The legendary Celtics player requested that his number 6 not be withdrawn due to the racism he had suffered in Boston. Now the NBA will eliminate that digit in his honor in all franchises.
- Baloncesto Bill Russell, Celtics icon and one of basketball’s great legends, dies
Bill Russell didn’t want a big ceremony. He had decided it seeing how people reacted at the farewell of Bob Cousy, the first star of the Boston Celtics. Tears, cheers, bouquets of flowers. She looked like she was dying and not quitting basketball. He didn’t want his bib stripped off and hung high up in Boston Garden, either. “The one who is withdrawing is me. My number, let him do what he wants,” he said. That number 6 that he had already made eternal by winning 11 rings in 13 seasons, and that no one else will wear in the NBA: the league announced that all franchises will retire their number in honor of the greatest winner of all time.
“I have very little faith applause, what it means and how long it will last,” wrote Bill Russell in Second Wind, one of the best memoirs of a basketball player, although he hardly talked about what happened on the court. A book written with the wounds still raw (1979, a decade after his retirement), and where he reveals more reasons why, when Red Auerbach proposed to him to withdraw his number with the Celtics, he put a condition on it: that the ceremony outside behind closed doors.
“Boston was a flea market for racism. He had it in all its varieties, and almost all of it in its most virulent form,” Russell writes, though he omits the nastiest episodes. Like the time his house was vandalized because he moved to a wealthy, majority-white area. The assailants wrote ‘ Nigga’ (the derogatory form of ‘black’) on the walls and defecated on his bed, among other things.A city capable of celebrating his sporting achievements while reminding him of the place for his kind.
“I’d rather be incarcerated in Sacramento than mayor of Boston,” he would say years later. His sin was twofold: being black and openly fighting for civil rights. For not being limited to play basketball. In fact, among sportswriters he was called ‘Felton X’, a play on his middle name (William Felton Russell) and Malcolm X. memories.
It would have been barbaric hypocrisy for that same city to fire him between tears and applause. A place he didn’t want to return to in the first few years after his retirement. Until in 1972, already working on television, he had to comment on a Celtics home game and Auerbach ambushed him.
14,000 empty seats
The first time that the Celtics retired the number by Bill Russell, the ceremony was held before nearly 14,000 empty seats. There were three hours left before the game and the pavilion was still closed. There, beyond a handful of former colleagues, there were only workers, operators and some farsighted journalist.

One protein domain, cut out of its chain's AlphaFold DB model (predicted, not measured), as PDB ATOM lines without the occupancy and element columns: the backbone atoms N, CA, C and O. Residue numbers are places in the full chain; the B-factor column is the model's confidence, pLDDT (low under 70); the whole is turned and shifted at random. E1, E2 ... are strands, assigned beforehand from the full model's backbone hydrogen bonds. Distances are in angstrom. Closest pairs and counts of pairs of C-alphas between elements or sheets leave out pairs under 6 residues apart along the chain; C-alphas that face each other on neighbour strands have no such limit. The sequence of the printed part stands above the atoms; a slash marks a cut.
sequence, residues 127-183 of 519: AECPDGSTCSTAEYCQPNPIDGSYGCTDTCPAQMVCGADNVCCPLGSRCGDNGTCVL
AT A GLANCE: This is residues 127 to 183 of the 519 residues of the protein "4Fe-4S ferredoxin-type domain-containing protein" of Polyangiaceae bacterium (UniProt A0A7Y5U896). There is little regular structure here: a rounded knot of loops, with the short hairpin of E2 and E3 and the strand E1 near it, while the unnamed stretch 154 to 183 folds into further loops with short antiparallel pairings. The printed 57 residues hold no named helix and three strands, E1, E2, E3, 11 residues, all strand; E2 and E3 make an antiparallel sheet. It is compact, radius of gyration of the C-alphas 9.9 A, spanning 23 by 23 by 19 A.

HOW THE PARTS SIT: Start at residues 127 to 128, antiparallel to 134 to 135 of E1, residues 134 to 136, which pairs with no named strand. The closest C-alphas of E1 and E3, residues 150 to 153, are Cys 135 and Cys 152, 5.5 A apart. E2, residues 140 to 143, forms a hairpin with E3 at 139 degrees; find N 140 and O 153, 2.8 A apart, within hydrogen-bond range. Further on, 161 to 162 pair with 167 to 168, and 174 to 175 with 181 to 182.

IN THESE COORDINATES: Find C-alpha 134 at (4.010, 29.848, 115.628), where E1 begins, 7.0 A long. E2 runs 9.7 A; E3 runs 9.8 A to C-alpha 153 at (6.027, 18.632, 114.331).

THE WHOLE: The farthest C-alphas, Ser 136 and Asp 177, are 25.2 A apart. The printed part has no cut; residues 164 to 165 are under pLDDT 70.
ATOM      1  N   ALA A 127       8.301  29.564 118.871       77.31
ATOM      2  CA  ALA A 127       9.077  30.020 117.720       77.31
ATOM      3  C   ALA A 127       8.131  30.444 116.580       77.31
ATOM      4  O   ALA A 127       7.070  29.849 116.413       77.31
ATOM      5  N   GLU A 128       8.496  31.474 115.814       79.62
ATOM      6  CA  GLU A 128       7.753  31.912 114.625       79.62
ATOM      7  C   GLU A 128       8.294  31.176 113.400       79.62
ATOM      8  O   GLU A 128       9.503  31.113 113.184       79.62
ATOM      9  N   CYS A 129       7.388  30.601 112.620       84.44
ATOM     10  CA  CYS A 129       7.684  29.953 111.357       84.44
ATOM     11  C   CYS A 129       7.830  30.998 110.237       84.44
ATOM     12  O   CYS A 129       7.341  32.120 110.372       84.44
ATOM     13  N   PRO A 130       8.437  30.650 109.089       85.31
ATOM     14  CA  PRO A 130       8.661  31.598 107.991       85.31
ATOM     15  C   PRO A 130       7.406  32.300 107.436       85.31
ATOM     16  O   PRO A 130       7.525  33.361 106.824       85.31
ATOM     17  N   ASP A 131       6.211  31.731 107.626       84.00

In the few images that survive of the moment the banner was raised, with the number 6 sewn in a little corner next to 24 Sam Jones, there are only six people. Auerbach, Russell and Tom Heinsohn, former teammate and successor on the bench, appear dressed in suits. In short, John Havlicek, Satch Sanders and Don Chaney, the only ones besides Don Nelson who were still active out of those who had coincided with him.
“I’ve played for the Celtics, not to Boston“, he wrote about that unusual decision. In part it was because of his aversion to recognition and public events (he led a very retired life until well into his third age), but also because of his relationship with the city to which he brought so much glory. , as he showed in his presentation as coach of the Seattle Supersonics, barely a year after the ceremony.
“It has been a very traumatic experience and I have had some scars,” he confessed. “We won 11 rings and after the last one there were still people in Boston telling me there were too many blacks in the team”.
Bill Russell would take decades to reconcile with boston, and until 1999 he did not accept that the Celtics paid tribute to him with another ceremony to retire his number. This time with the public, provided that part of the profits go to organizations that help young people.
only two precedents
Bill Russell was one of the players who, as Wilt Chamberlain, Maurice Stokes o Elgin Baylor, marked the evolution of basketball in the mid-twentieth century. They conquered the air for a sport that had lived at ground level. The fact that he did so by winning 11 rings with the Boston Celtics makes him one of the greatest in history. That he also used his loudspeaker to fight for civil rights makes it transcendental.
That is why the NBA has decided remove his number 6 bib in all franchises. Those players who currently wear it will be able to keep it – LeBron James, for example – but no one else will be able to use it from now on.
In North American sport there are only two precedents: the 42 of Jackie Robinson in the MLB (the first black player in the major leagues) and 99 Wayne Gretzky in the NHL (historical top scorer).
Robinson precisely belonged to that lineage of black athletes who, like Bill Russell, they used their privileged position to demand social justice in the sixties. A current that would be off for decades, in the heat of stars that understood that the confrontation made them lose money, as OJ Simpson (“I’m not black, I’m OJ,” he said) or Michael Jordanand which has regained strength in recent years.
After Robinson’s death, his daughter called Bill Russell with one of her last wishes: that he be one of the men who they will carry his coffin.
According to the criteria of